### B Description of the CCDPACK routines

In this Appendix a more exhaustive catalogue of the capabilities and parameters of the CCDPACK routines are given. Do not read it if the previous descriptions have met your present needs. Read it only if they don’t. Remember that help is available at any time in the XREDUCE Help menus, from the programs by returning a ‘?’ in response to a prompt, or by entering the on-line or hypertext help systems after starting CCDPACK.

#### B.1 General considerations

Throughout the following descriptions various methodologies exist which are worthy of discussion as topics. They cover such aspects of data processing as the control of, saturation values, data types and data combination.

##### B.1.1 Data saturation

CCDPACK allows you to flag data values above a given limit as saturated. It performs this task using one of two methods, either setting the pixels BAD (often referred to as invalidating or setting to a magic value), in which case the future processing is transparent if applications which can accommodate BAD values are used, or alternatively by setting all such pixels to a defined value (this option may be necessary if the destination analysis programs cannot handle BAD values). In this latter case care is required because future operations to the data can easily modify the values, so that unintentional differentiation of the saturated data may occur. This will only happen in such situations as flatfielding where the pixels are modified singly, global operations such as subtraction, multiplication etc. by a constant will preserve the saturated value dataset, although modifying the actual saturation value.

If you process saturated data using a specified value within CCDPACK then a CCDPACK extension item is created and the saturation value is written to it. Future work within CCDPACK will then stop modification of these saturated values (the routines CALCOR and FLATCOR do this). In general if you can safely use BAD values this is by far the better option. If you are determined to mark saturated data using a specific value then it is recommended that calibration (dark, flash and flat) frames are processed using BAD values as the combination processes do not support saturated value preservation. If the resultant master calibration frames contain BAD values then replacement (by the value 1 or by the mean) of these can be performed in KAPPA (SUN/95: SETMAGIC).

##### B.1.2 Data types and sizes

The CCD data frames given to CCDPACK can be of any non-complex HDS (SUN/92) numeric type (e.g. they could be of type _WORD or _UWORD - Fortran INTEGER*2, _REAL, _INTEGER or even _DOUBLE). CCDPACK usually processes the data using this type. On occasion, however, frames, such as the master flatfield, will not be returned in their original type. This is because normalising to a mean of one precludes data storage of a precision less than _REAL. However, the flatfield correction routine FLATCOR will return the data in your input type regardless of the flatfield type so types are preserved in the longer term.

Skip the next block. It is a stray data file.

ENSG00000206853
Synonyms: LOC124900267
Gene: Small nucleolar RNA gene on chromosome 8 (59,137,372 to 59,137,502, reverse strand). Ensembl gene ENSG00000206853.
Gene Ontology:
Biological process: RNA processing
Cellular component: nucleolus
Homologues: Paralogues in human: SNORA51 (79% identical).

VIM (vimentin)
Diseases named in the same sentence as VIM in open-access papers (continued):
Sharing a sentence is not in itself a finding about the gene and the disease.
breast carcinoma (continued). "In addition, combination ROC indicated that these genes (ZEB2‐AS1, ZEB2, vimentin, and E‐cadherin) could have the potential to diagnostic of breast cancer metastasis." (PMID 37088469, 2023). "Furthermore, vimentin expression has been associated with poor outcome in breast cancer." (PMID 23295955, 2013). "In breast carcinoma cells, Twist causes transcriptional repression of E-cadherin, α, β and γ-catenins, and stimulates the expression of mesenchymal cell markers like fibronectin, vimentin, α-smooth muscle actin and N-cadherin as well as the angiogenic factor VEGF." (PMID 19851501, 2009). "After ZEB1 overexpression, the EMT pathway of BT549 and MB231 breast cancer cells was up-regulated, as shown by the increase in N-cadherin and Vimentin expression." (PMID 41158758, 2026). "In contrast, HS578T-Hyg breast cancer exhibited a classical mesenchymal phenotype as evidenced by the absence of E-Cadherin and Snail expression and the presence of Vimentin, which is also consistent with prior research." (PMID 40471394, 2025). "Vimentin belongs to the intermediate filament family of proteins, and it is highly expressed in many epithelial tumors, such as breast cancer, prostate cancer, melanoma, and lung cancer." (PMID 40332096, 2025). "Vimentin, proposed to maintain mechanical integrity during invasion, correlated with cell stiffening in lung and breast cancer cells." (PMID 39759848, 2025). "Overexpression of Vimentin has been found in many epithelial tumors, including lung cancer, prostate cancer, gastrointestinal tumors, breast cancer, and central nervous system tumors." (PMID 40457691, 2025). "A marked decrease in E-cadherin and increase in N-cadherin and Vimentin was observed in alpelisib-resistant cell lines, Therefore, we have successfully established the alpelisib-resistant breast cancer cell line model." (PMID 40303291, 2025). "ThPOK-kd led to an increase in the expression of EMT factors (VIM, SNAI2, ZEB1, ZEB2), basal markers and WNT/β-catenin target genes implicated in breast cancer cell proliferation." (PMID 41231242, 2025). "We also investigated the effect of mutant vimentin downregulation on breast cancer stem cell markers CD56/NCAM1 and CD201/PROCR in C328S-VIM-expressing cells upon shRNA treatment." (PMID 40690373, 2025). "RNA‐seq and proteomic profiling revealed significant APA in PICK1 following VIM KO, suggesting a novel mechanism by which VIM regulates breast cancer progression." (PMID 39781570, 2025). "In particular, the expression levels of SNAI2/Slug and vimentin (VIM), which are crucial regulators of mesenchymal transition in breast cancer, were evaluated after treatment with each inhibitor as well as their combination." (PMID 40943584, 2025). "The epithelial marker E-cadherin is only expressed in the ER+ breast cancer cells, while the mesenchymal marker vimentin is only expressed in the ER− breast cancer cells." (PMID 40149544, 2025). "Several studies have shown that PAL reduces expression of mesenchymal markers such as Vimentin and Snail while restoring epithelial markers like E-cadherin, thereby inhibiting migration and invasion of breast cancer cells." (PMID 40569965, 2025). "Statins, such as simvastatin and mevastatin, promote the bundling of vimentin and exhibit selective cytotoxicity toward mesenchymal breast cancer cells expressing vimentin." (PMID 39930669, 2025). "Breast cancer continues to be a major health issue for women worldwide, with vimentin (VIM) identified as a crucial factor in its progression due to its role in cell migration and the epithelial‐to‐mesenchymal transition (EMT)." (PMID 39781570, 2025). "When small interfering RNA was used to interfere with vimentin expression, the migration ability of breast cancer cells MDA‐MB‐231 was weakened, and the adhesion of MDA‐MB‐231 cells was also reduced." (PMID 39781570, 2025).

If your input frames are of a mixed data type CCDPACK will preserve the data type of each individual frame. However, if you are combining mixed data types into a calibration master of some kind, CCDPACK will choose the least precise type which represents best all the input data types.

In the routines MAKEBIAS, MAKECAL and MAKEFLAT input images which have different physical sizes (because they have been previously sectioned, for some reason) will be padded to a common size before processing. This is so that no calibration data is lost.

The corrective routines (CALCOR, DEBIAS and FLATCOR) trim the data down to the size which contains the smallest dataset. The trimming processes occur separately for each input image. The most efficient method of processing is to keep the input data files of the same type and size, as this avoids costly trimming, padding, and mapping/unmapping of the data (CCDPACK always attempts to minimize the amount of re-mapping of calibration frames when processing lists of images).

The MAKEMOS application is specially designed to deal with datasets which may have very small regions in common and which produce large output mosaics.

##### B.1.3 Image combination techniques

CCDPACK supports many different methods of data combination:

• MEAN
• WEIGHTED MEDIAN
• TRIMMED MEAN
• MODE
• SIGMA CLIPPED MEAN
• THRESHOLD CLIPPED MEAN
• MINIMUM AND MAXIMUM EXCLUSION MEAN
• SIGMA CLIPPED MEDIAN
• UNWEIGHTED MEDIAN
• DRIZZLE

The aim is to provide you with a fairly exhaustive list of ways in which you can combine your data. The methods include the most efficient (mean) and the most robust (median) estimators and a range of options in between these ideals. A description of the basis of the methods follows:

MEAN
a weighted mean.
WEIGHTED MEDIAN